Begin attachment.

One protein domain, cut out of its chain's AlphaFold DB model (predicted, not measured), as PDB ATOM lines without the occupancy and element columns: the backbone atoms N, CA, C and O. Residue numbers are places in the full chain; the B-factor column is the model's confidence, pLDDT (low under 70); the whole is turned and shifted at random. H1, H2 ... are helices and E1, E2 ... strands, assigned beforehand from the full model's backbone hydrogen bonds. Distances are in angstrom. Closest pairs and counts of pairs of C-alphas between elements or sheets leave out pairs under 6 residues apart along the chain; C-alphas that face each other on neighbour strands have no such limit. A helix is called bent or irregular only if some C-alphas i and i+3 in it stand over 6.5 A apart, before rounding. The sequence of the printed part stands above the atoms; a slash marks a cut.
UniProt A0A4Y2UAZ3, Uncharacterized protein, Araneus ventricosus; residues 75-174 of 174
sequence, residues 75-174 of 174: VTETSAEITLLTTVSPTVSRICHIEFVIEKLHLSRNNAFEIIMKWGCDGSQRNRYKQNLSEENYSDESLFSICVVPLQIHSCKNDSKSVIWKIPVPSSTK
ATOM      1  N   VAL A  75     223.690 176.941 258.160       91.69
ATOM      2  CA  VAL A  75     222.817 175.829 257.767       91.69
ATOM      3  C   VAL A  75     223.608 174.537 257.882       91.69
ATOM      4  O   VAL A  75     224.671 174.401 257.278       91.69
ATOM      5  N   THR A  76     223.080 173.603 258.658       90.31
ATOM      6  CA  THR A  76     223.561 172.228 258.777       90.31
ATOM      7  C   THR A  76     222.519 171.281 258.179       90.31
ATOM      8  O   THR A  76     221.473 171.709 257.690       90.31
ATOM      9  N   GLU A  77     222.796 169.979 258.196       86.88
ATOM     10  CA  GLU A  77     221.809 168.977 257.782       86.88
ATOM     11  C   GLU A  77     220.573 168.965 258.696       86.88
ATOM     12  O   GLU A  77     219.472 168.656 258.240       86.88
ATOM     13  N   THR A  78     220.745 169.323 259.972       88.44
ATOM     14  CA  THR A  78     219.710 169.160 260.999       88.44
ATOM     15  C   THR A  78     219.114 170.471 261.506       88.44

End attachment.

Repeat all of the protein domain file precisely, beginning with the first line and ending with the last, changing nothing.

One protein domain, cut out of its chain's AlphaFold DB model (predicted, not measured), as PDB ATOM lines without the occupancy and element columns: the backbone atoms N, CA, C and O. Residue numbers are places in the full chain; the B-factor column is the model's confidence, pLDDT (low under 70); the whole is turned and shifted at random. H1, H2 ... are helices and E1, E2 ... strands, assigned beforehand from the full model's backbone hydrogen bonds. Distances are in angstrom. Closest pairs and counts of pairs of C-alphas between elements or sheets leave out pairs under 6 residues apart along the chain; C-alphas that face each other on neighbour strands have no such limit. A helix is called bent or irregular only if some C-alphas i and i+3 in it stand over 6.5 A apart, before rounding. The sequence of the printed part stands above the atoms; a slash marks a cut.
UniProt A0A4Y2UAZ3, Uncharacterized protein, Araneus ventricosus; residues 75-174 of 174
sequence, residues 75-174 of 174: VTETSAEITLLTTVSPTVSRICHIEFVIEKLHLSRNNAFEIIMKWGCDGSQRNRYKQNLSEENYSDESLFSICVVPLQIHSCKNDSKSVIWKIPVPSSTK
ATOM      1  N   VAL A  75     223.690 176.941 258.160       91.69
ATOM      2  CA  VAL A  75     222.817 175.829 257.767       91.69
ATOM      3  C   VAL A  75     223.608 174.537 257.882       91.69
ATOM      4  O   VAL A  75     224.671 174.401 257.278       91.69
ATOM      5  N   THR A  76     223.080 173.603 258.658       90.31
ATOM      6  CA  THR A  76     223.561 172.228 258.777       90.31
ATOM      7  C   THR A  76     222.519 171.281 258.179       90.31
ATOM      8  O   THR A  76     221.473 171.709 257.690       90.31
ATOM      9  N   GLU A  77     222.796 169.979 258.196       86.88
ATOM     10  CA  GLU A  77     221.809 168.977 257.782       86.88
ATOM     11  C   GLU A  77     220.573 168.965 258.696       86.88
ATOM     12  O   GLU A  77     219.472 168.656 258.240       86.88
ATOM     13  N   THR A  78     220.745 169.323 259.972       88.44
ATOM     14  CA  THR A  78     219.710 169.160 260.999       88.44
ATOM     15  C   THR A  78     219.114 170.471 261.506       88.44